This sermon was submitted by Rev. Phortis Nespin and we are grateful for his contribution.

 

I was at a funeral this week for the mother of a neighbor. This neighbor is also a Commissioner with my wife in the park district. He is a great guy, very hard working, and generous. During heavy storms when the power would go out, he would go from house to house starting generators and refueling them when they ran low. Once he went into my garage and started my generator when I was in Ohio and the power went out. He is a good man.

It was heart breaking to see him so distraught at the passing of his mother. As I sat in the Catholic Church and listened to the priest give a very nice homily, I could only think that the message was not quite right. Although he said the right things and he was very personal (he knew the family a long time), he was not comforting the family as well as I expected. I tried to think what was missing in his talk and I finally came up with an answer. At least I think it is.

The priest talked of how she was a good woman, a fine wife and mother, outgoing and caring.  He talked about how she was going to be missed. The priest told a story that the couple met at a wedding, each having separate dates. He told of how the man asked the woman who would become his wife, to wait right here while I take my date home. The story goes on to say that the wife waited at the wedding hall for his return and he did. The priest then says how she is waiting for him in heaven.  

Should you say that to a grieving husband of 65 years that is not ready to move on without his love? What would keep him from taking drastic measures to see her now or to purposely let himself go, withering away until death finally takes him?

There was no hope in his speech for the future. There was no talk of her being with us as spiritual energy. There was no acceptance of the inevitability of death and that one must continue to love and support the family that remains.

But then, one of the mother’s friends spoke at the end of the service. This woman that spoke, was a long-time friend of the family, which had spent many hours with the woman, her family, and her now grieving husband. She spoke of family ties and sticking together to support each other through this difficult time. Her words were simple and delicate. She called the five children by their names and quietly said;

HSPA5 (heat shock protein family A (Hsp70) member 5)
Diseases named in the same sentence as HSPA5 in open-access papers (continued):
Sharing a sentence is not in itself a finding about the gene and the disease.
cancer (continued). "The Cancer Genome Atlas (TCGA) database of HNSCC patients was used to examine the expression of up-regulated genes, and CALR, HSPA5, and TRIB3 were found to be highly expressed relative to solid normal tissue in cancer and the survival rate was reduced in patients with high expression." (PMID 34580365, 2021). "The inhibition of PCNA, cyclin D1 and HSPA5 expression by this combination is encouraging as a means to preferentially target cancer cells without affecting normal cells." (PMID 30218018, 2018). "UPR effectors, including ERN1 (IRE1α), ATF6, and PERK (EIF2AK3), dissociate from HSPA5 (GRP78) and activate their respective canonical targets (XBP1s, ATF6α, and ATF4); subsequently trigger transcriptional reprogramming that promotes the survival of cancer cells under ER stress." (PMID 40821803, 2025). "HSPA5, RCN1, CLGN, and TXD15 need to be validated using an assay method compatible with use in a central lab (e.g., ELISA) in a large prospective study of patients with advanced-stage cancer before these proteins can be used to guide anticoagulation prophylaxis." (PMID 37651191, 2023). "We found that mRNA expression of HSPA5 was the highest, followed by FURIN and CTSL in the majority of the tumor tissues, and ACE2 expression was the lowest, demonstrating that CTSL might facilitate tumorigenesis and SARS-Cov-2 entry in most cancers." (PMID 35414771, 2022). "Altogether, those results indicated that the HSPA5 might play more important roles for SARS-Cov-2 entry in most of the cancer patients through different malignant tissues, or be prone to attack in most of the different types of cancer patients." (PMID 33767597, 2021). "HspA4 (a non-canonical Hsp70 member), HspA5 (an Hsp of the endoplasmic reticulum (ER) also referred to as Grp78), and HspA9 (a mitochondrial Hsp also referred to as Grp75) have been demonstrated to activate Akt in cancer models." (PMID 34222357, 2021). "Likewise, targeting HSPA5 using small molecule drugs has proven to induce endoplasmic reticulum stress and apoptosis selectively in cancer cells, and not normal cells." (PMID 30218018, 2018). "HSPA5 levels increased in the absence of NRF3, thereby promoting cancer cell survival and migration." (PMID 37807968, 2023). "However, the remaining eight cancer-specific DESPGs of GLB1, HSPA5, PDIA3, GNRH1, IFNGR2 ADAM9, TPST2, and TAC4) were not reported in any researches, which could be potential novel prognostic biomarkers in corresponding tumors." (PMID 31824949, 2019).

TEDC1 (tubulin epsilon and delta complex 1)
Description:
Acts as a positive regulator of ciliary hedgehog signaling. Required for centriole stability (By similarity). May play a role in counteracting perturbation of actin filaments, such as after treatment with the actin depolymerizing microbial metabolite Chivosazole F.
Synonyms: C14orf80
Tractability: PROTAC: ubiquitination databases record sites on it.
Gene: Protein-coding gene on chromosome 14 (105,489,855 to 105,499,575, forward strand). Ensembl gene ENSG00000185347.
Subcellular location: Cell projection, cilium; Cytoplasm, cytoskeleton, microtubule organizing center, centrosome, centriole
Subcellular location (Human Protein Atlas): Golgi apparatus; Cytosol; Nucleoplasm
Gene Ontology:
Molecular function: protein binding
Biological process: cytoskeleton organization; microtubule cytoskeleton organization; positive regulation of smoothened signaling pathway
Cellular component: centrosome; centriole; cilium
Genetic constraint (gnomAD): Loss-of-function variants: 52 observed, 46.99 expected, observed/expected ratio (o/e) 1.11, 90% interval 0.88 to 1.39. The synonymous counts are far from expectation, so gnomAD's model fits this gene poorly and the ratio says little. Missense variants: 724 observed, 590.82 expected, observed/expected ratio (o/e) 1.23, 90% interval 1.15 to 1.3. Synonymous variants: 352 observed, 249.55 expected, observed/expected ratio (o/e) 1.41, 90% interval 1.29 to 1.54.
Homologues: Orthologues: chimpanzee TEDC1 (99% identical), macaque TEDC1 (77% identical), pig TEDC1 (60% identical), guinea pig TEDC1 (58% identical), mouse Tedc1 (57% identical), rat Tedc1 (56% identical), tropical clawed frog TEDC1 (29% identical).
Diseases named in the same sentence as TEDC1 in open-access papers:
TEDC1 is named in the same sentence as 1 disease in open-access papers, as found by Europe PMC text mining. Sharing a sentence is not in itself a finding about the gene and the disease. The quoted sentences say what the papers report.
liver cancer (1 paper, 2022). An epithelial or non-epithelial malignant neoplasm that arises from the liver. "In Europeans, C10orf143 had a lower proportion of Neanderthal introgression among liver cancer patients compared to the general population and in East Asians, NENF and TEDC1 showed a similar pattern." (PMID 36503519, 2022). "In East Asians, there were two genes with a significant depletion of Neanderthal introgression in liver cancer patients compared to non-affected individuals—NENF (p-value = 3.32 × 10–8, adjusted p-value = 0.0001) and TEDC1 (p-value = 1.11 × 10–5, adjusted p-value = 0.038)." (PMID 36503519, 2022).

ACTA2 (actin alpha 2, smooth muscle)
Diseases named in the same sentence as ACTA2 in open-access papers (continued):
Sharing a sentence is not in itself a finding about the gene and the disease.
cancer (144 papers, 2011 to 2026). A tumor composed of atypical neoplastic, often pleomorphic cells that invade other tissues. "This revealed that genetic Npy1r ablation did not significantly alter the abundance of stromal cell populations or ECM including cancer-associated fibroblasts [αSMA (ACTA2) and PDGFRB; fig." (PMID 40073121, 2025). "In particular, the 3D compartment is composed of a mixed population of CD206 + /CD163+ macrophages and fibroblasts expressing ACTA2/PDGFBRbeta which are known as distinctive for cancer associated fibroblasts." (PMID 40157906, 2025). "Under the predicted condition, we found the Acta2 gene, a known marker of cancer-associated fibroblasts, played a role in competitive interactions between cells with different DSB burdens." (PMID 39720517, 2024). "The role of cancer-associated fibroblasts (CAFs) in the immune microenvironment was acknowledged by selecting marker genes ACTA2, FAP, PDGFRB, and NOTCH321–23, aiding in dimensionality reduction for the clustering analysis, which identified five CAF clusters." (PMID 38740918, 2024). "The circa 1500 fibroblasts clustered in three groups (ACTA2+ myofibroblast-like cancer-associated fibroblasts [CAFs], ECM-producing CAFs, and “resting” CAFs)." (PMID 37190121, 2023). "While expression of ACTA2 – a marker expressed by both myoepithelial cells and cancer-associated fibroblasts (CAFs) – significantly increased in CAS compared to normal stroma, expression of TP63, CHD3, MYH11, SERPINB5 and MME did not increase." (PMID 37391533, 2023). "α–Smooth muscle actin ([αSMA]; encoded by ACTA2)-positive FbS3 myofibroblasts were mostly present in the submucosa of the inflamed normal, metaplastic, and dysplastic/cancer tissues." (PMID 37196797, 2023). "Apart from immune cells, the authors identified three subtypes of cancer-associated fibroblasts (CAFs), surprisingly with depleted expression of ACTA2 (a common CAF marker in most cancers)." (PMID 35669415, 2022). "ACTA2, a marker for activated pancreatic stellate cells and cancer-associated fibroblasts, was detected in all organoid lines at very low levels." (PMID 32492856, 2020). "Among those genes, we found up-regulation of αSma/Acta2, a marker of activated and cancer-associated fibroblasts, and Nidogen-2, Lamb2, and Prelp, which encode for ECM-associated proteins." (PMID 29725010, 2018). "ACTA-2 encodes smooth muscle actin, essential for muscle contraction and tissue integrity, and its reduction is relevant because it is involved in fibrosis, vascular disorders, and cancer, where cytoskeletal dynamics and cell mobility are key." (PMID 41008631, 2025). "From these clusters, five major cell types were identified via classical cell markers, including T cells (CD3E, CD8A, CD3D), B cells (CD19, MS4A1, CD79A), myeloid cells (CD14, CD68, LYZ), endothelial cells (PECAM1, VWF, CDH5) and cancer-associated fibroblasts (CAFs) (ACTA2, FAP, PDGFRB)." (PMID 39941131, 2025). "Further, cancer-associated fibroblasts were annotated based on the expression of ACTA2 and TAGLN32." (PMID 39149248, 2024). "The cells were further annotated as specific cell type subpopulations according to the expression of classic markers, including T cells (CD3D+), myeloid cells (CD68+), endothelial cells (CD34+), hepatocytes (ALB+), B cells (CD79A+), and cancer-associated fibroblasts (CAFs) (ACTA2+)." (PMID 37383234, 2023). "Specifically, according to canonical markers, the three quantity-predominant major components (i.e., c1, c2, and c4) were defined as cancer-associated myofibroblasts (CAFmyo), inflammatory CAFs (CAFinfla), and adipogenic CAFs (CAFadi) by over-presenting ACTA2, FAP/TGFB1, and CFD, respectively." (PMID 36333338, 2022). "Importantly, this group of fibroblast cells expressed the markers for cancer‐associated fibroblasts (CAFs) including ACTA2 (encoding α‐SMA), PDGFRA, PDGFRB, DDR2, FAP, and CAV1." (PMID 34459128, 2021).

"Your mother is not gone, anytime you need her, just talk to her!"

 

Comments (5)

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Words...powerful when spoken properly at the right time, meaningless when not...they are powerful tools and weapons...and more importantly a powerful source of comfort from the right source.<br /><br />I've never been a fan of eulogies that...

Words...powerful when spoken properly at the right time, meaningless when not...they are powerful tools and weapons...and more importantly a powerful source of comfort from the right source.<br /><br />I've never been a fan of eulogies that recite accolades and actions of the deceased, at a funeral the friends and family don't need those sort of reminders, they need the comfort that comes from the knowledge that we never truly lose our loved ones, not while we hold the love they gave in our hearts...<br /><br />I've been to too many funerals this past decade and they've all been just like the one described...afterwards I've had to tell my nieces and nephews that their loved one is only gone in body, never in spirit

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I love this, Phortis.. thank you for sharing it!

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It seems to me that one of the messages in this sermon is something on the lines of "People often focus too much on the afterlife that they forget to be comfortable in the current life". <br /><br />Thank you for this personal story, Phortis. I...

It seems to me that one of the messages in this sermon is something on the lines of "People often focus too much on the afterlife that they forget to be comfortable in the current life". <br /><br />Thank you for this personal story, Phortis. I enjoy learning with real life examples!

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Great Sermon Phortis...<br /><br />Thank you...

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My father passed a few weeks back and the pastor did the same thing that priest did. I didnt want to be reminded of all the great and fun things I had done with my dad, things I would never get to do with him again. I wanted some sort of comfort,...

My father passed a few weeks back and the pastor did the same thing that priest did. I didnt want to be reminded of all the great and fun things I had done with my dad, things I would never get to do with him again. I wanted some sort of comfort, knowing that in some way he was still here with me. Maybe it just took reading this to realize that, but now I do realize it. Thanks! It puts even more faith in to my new found beliefs.

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